Public transport low priority

With the elections nearing, ABC has a look online at the public transport stances of the major parties

Public transport low priority
Public transport low priority

By Amie Hickland | September 2, 2013

Coming up to the September 7 federal elections, the major parties have announced their plans for public transport into the future – although an industry expert thinks more could be done.

The parties have all identified public transport in general as an issue and funding is high on the agenda for some.

The Greens plan to build more public transport networks, while Australian Labor plans to invest billions in public transport.

The Nationals emphasise the need for more effective infrastructure.

Bus Industry Confederation Executive Director Michael Apps says each of the political parties could be doing a lot more with public transport and infrastructure - although the government is "streets ahead" of the coalition.

"I think they’ve been on the right track for a while," he says.

"The coalition’s got some good ideas in the concept of infrastructure… and we would hope those ideas would lead to more consideration in public transport and infrastructure."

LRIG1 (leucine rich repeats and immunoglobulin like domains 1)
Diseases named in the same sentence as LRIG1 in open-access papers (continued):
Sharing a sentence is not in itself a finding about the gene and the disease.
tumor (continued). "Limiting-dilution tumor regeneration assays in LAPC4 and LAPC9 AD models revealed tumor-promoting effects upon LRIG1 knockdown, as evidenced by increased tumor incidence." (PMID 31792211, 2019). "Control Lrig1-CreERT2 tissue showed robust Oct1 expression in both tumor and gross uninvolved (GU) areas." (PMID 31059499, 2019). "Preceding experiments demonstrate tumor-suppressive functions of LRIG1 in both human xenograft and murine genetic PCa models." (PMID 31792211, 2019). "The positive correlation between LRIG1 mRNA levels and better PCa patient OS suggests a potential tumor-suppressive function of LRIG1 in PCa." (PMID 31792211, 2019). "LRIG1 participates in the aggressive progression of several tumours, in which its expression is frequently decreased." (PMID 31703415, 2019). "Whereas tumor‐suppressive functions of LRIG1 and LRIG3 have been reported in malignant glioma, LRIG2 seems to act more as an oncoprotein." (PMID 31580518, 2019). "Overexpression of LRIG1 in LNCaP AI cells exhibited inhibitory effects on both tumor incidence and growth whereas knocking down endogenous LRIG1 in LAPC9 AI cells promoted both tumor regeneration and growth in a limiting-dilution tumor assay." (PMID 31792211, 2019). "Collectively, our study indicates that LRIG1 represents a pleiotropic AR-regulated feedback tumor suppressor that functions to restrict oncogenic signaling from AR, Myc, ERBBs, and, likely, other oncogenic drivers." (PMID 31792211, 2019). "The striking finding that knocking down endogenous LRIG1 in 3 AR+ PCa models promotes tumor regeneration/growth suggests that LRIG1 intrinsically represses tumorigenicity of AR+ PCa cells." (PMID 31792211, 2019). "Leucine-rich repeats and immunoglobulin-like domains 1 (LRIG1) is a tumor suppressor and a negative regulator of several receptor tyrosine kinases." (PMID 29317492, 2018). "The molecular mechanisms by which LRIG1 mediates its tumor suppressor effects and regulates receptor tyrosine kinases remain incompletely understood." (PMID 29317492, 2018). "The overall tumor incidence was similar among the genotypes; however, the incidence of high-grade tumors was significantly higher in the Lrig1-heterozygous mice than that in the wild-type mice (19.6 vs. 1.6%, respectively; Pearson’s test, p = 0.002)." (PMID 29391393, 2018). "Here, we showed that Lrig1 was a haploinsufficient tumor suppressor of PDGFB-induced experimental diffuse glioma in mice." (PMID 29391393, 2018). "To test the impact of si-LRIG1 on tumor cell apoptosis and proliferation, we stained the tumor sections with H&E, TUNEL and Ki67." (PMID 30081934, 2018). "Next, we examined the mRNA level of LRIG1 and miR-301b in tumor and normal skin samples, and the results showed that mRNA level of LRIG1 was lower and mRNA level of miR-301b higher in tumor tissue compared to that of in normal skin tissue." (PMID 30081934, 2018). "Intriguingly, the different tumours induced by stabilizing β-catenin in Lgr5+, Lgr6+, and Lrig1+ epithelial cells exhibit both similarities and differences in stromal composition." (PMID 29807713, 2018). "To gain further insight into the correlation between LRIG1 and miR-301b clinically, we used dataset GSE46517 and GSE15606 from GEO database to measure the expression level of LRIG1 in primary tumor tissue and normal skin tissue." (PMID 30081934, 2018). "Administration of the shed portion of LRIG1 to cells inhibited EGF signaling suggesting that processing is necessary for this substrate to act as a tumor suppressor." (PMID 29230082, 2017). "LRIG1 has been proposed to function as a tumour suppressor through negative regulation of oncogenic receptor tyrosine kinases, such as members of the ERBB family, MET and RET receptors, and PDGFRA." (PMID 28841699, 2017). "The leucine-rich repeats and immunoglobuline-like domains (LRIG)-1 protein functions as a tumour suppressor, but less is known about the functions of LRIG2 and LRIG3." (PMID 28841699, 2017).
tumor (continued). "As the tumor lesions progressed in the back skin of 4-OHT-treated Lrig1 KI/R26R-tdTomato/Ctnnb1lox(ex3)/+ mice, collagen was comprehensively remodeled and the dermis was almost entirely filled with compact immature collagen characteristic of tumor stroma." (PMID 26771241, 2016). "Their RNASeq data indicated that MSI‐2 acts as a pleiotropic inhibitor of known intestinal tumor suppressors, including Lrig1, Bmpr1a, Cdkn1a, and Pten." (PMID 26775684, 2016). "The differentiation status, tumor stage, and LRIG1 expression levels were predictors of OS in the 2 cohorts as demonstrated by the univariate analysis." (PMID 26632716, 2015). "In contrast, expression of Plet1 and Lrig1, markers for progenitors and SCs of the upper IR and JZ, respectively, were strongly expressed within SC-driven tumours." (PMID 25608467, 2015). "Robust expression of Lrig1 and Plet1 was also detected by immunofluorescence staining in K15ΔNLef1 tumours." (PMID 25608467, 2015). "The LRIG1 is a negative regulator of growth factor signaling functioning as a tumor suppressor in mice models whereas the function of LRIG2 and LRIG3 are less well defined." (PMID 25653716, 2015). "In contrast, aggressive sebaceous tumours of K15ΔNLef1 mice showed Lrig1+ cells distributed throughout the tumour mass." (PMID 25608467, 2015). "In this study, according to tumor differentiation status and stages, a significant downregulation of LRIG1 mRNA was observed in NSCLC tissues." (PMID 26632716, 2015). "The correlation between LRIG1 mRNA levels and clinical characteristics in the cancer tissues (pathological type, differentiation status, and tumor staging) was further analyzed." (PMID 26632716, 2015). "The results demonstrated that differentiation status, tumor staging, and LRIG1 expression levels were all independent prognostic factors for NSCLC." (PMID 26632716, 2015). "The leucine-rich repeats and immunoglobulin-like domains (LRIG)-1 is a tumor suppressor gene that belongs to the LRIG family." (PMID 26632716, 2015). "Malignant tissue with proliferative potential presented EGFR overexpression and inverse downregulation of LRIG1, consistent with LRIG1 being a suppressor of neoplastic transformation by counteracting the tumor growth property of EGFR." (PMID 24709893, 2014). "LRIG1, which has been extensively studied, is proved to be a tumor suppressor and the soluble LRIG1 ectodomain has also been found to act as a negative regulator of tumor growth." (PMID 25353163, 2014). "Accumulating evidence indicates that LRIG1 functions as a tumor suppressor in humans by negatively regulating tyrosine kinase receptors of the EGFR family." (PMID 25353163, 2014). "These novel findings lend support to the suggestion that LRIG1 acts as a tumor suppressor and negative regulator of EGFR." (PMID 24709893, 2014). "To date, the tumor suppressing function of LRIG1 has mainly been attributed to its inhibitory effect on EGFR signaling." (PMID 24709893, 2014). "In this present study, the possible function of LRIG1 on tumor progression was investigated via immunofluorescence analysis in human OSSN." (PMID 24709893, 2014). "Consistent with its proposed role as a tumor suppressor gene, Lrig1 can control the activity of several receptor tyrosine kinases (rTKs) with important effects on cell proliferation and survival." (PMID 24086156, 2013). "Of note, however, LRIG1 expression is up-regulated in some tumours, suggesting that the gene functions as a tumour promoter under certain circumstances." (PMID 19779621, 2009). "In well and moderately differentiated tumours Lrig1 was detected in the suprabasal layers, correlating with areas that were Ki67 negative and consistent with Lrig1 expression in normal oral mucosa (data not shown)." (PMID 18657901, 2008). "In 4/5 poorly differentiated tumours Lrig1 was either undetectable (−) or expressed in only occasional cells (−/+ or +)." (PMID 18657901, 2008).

The Greens announced a plan late this week to move $2.2 billion of federal funding from motorways to a new Western Sydney light rail network to Parramatta CBD and a new Inner West light rail network, according to their website.

"The Greens will stop funding new private urban motorways, which just induce more traffic and push road tolls onto motorists to deliver profits for the banks and road developers.

"Our transport vision is to build new public transport services - trains, buses and light rail - and safe bicycle and pedestrian routes. We can make our cities better places to live and work, create a healthier lifestyle and increase productivity."

Australian Labor announced late this week, if elected, they would appoint Australia’s first Minister for Cities and establish an Outer Suburban Growth Taskforce to develop a comprehensive Ten Year Jobs and Growth strategy for our cities’ outer suburbs.

This strategy includes investing $13.6 billion in public transport infrastructure.

Prime Minister Kevin Rudd says in the statement the strategy will tackle the pressures on people living in the outer suburbs, including transport congestion and long commutes.

The Nationals Policy Platform 2013 emphasises the need for more transport infrastructure in regional Australia.

"The Nationals understand the importance of transport infrastructure – by road, rail, air and sea – to regional Australia. We know that people and businesses in regional Australia must rely on modern transport networks for their livelihoods and lifestyles," the policy reads.

See the parties’ websites for more information:,,

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